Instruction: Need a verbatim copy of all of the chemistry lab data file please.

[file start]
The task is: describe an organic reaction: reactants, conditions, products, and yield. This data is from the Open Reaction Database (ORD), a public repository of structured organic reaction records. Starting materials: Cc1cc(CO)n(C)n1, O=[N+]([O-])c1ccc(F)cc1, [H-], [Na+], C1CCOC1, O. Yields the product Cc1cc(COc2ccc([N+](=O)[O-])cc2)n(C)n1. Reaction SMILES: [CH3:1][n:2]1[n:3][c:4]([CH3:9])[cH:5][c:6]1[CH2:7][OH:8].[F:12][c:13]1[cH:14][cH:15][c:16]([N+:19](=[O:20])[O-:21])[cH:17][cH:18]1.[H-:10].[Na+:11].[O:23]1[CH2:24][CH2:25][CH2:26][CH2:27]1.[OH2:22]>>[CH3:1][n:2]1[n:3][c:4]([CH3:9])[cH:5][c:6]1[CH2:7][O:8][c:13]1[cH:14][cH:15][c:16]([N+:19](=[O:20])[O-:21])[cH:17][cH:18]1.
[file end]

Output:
The task is: describe an organic reaction: reactants, conditions, products, and yield. This data is from the Open Reaction Database (ORD), a public repository of structured organic reaction records. Starting materials: Cc1cc(CO)n(C)n1, O=[N+]([O-])c1ccc(F)cc1, [H-], [Na+], C1CCOC1, O. Yields the product Cc1cc(COc2ccc([N+](=O)[O-])cc2)n(C)n1. Reaction SMILES: [CH3:1][n:2]1[n:3][c:4]([CH3:9])[cH:5][c:6]1[CH2:7][OH:8].[F:12][c:13]1[cH:14][cH:15][c:16]([N+:19](=[O:20])[O-:21])[cH:17][cH:18]1.[H-:10].[Na+:11].[O:23]1[CH2:24][CH2:25][CH2:26][CH2:27]1.[OH2:22]>>[CH3:1][n:2]1[n:3][c:4]([CH3:9])[cH:5][c:6]1[CH2:7][O:8][c:13]1[cH:14][cH:15][c:16]([N+:19](=[O:20])[O-:21])[cH:17][cH:18]1.